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Dyson switches HQ from Britain to Singapore: company

Leaving Britain, but not because of Brexit
Leaving Britain, but not because of Brexit AFP/File
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London (AFP)

British electric appliance pioneer Dyson will switch headquarters to Singapore this year due to booming Asian demand but not because of Brexit, the company said Tuesday.

The group, founded and owned by serial entrepreneur and vocal Brexit supporter James Dyson, last year announced it would produce electric cars in Singapore.

The firm stressed that Brexit was not a factor behind the decision to ditch its corporate base in Malmesbury in Wiltshire, western England, in favour of Singapore.

Dyson, famed for its cordless vacuum cleaners, hand dryers and fans, now has its sights set on electric vehicles -- particularly in Asia.

"An increasing majority of Dyson's customers and all of our manufacturing operations are now in Asia; this shift has been occurring for some time and will quicken as Dyson brings its electrical vehicle to market," it said in an earnings statement.

"As a result, an increasing proportion of Dyson's executive team is going to be based in Singapore; positioning them to make the right decisions for Dyson in a quick and efficient way.

"This does not change any of our investment and recruitment plans; however we are now at a point where Dyson's corporate head office will relocate there to reflect the increasing importance of Asia to Dyson's business."

A prototype Dyson electric vehicle is in the works for 2020, followed by a product launch in 2021.

- 'Not related to Brexit' -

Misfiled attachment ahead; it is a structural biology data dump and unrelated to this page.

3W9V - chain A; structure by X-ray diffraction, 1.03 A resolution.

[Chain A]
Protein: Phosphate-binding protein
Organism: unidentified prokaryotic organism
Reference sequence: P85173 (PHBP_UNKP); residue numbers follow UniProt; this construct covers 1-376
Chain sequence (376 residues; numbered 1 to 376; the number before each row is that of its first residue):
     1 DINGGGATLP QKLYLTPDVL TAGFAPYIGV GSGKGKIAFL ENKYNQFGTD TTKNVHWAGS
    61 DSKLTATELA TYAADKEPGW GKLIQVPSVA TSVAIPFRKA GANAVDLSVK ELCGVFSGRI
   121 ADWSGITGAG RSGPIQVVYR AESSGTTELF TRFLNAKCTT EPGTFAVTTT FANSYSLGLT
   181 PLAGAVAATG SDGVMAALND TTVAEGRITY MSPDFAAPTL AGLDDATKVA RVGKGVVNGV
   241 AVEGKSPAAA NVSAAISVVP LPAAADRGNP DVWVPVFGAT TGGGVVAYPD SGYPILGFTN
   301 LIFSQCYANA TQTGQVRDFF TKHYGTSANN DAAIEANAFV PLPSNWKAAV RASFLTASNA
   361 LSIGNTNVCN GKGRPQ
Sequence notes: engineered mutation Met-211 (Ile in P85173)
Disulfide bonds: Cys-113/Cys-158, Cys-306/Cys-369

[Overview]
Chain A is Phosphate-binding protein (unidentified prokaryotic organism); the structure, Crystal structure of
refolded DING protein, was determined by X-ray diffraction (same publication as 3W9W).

The Singapore move "is not related to Brexit", chief executive Jim Rowan told reporters on a conference call, noting there was only a "negligible" tax benefit.

"We don't see any issues regarding Brexit," he said, adding that Dyson's manufacturing capacity, as well as the majority of its supply base, is in south east Asia.

"We are a global technology company," Rowan insisted, adding that it would continue to invest in home market Britain.

Dyson had already announced last October that it had picked Singapore for its first electric car plant, sparking criticism from some quarters that its Brexit-backing billionaire founder had not invested more in the UK.

But the group also said in March that it would open a second research and development centre in a former Royal Air Force airfield in Hullavington, southwest England.

Meanwhile on Tuesday, Dyson said that 2018 underlying profit -- as measured by earnings before interest, taxes, depreciation and amortisation (EBITDA) -- surged one third to £1.1 billion (1.2 billion euros, $1.4 billion).

Turnover, or sales, rose by 28 percent to stand at £4.4 billion on growing global appetite for cutting-edge technology.

"Globally, enthusiastic owners are demanding high-performance products so we are deepening out operations and technology investments to meet their needs," added Rowan.

James Dyson, who owns 100 percent of the company he founded in the 1970s, has revolutionised household appliances with his bagless vacuum cleaners, bladeless fans and air purifiers.

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